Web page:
Friday, September 6, 2013

The Owners of Lot 232

Initially, it was a search for the grave site of John Kelly Stevens’ wife that led me to Lot 232. Though he had been born in Lafayette, Indiana, John Kelly Stevens had spent his entire adult life in Fort Wayne, so naturally, I expected him to be buried in Fort Wayne.

And he was. Along with his third wife.

I knew, also, that—contrary to what Fort Wayne Church records seem to indicate—John Kelly Stevens’ first wife was buried back in his hometown, along with the tiny body of his second, infant daughter.

But what of the second wife, Catherine Kelly Stevens? Where was she buried?

When I finally found the answer to that question—and believe me, it will take an entire separate post to explain that—I asked my customary three questions. I wanted to know if it was a family plot. I wanted to know who else was buried there. And I asked who owned the plot.

Keep in mind I first undertook that exercise before widespread use of the Internet for genealogical research. This was the kind of grunt work one carried out over the phone or in person.

When it came to exploring who, exactly, owned the Kelly family plot, Lot number 232, I expected it to be Catherine’s father, John T. Kelly. However, once I discovered the list of nine Kelly family names included in that roster—many of whom I couldn’t identify—I began to wonder if I had uncovered a research bonanza.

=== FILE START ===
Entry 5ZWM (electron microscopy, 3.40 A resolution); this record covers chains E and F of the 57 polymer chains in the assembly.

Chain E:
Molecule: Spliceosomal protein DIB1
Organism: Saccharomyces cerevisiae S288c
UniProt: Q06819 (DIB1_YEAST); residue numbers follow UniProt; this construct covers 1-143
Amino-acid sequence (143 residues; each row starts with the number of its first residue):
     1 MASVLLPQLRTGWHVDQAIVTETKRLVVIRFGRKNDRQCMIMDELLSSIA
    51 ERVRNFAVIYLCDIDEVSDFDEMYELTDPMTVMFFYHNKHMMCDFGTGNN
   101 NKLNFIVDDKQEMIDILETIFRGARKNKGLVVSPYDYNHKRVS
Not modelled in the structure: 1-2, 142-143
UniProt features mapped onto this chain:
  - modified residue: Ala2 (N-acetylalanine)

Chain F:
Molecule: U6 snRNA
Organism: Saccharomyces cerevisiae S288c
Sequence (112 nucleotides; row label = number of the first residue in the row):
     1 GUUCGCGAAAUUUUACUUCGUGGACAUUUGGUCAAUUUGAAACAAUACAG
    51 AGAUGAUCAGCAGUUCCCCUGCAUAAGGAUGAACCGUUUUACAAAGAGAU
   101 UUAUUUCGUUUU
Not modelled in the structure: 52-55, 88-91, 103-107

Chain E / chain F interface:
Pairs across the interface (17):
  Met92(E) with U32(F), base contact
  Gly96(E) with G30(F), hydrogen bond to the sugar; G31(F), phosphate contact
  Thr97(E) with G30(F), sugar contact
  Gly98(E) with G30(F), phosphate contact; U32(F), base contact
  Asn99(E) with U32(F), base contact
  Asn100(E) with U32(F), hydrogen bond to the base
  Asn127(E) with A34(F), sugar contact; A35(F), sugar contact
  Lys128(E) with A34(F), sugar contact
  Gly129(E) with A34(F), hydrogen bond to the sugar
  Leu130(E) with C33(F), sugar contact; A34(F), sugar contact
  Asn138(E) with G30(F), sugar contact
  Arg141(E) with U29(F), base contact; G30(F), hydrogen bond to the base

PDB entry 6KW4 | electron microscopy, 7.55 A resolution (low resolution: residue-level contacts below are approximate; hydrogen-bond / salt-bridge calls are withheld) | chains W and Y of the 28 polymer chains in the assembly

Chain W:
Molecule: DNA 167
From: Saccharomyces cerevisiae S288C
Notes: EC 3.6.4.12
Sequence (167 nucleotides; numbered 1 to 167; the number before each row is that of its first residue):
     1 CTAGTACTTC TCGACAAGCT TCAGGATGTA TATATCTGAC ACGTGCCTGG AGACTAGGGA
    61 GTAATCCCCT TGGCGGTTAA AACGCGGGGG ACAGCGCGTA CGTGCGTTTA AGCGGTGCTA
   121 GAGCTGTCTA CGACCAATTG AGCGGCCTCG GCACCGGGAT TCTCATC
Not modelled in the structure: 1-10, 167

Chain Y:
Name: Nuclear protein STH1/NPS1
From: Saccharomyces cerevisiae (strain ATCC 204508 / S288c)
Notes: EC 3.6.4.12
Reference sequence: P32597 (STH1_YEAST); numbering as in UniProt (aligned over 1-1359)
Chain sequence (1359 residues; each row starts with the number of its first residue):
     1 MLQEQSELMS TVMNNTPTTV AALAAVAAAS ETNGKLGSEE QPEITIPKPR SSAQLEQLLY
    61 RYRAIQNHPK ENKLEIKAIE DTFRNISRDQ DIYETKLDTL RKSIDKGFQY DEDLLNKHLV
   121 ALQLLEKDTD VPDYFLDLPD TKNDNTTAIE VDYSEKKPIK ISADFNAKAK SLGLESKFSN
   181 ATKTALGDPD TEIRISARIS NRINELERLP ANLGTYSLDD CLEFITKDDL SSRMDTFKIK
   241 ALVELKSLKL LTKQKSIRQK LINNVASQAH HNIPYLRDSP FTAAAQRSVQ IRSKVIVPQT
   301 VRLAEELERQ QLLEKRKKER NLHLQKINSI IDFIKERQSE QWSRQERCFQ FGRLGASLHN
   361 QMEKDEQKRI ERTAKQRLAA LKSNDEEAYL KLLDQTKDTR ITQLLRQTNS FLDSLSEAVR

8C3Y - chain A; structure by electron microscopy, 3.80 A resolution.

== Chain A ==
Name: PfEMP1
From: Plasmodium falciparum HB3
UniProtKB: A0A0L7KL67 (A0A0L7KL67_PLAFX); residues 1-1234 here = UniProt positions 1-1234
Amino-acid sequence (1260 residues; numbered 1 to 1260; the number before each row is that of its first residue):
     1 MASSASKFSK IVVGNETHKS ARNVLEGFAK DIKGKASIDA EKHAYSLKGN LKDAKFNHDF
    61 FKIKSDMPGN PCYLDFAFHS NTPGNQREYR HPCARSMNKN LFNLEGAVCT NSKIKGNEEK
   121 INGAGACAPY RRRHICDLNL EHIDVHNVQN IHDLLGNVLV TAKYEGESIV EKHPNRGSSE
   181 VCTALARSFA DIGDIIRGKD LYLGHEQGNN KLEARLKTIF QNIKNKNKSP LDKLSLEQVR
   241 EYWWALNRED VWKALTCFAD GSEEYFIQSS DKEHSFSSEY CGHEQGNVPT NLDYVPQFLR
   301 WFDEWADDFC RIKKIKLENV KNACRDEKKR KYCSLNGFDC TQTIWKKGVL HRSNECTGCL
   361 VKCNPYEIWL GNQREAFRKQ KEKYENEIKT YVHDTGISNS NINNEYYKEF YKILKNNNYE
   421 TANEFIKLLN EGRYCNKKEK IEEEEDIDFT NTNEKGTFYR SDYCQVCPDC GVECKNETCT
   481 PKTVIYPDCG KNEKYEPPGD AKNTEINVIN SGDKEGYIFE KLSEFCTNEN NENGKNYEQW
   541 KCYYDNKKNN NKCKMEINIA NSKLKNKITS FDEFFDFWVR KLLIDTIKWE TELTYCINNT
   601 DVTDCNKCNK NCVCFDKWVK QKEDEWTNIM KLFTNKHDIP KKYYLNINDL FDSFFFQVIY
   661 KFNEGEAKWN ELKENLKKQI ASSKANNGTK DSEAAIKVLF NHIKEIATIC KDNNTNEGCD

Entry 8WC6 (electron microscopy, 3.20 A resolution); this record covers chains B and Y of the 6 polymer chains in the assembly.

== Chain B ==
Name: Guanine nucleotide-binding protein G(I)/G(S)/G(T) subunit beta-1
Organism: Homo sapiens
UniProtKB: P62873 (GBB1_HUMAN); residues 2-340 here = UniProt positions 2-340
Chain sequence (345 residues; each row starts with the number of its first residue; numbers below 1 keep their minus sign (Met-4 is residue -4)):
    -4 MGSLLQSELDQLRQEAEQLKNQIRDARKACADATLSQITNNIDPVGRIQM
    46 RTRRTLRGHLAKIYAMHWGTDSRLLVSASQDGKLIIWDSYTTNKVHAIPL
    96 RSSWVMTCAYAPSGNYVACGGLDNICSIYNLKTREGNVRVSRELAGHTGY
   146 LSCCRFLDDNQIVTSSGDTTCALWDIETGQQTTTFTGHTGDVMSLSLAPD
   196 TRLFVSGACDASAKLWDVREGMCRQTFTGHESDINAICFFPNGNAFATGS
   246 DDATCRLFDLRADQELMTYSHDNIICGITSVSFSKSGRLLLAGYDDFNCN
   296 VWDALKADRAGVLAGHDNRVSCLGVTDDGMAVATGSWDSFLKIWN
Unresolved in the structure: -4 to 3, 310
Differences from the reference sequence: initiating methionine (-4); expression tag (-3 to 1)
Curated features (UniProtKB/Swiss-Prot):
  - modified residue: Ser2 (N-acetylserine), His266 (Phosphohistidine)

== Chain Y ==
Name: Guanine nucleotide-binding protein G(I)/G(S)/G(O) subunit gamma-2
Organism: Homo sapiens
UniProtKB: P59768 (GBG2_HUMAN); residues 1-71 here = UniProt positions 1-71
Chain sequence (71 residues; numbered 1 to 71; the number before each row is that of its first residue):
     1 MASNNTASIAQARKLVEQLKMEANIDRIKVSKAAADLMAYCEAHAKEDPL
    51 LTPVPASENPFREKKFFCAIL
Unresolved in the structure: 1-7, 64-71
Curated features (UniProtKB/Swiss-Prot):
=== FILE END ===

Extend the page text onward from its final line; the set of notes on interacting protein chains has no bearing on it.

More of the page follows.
Now, I’m not so sure. And that is after many years of puzzling over the pieces, trying in vain to make them fit.

You see, the owner of the family plot wasn’t exactly John Kelly.

It was John Kelly and someone else.

That someone else was named Timothy Kelly.

Now, don’t go figuring out ways that a sixteen year old could go prescient on us and foretell his own murder. It was not like that at all. The owner of the plot was a different Timothy Kelly.

Those pieces I’ve been puzzling over for years? They are the family members of this Timothy Kelly. I’ve learned a lot about that family—even emailed a descendant of that family who has worked on that family for years, too—but I still can’t figure out what, if any, relationship that Timothy had to our Timothy.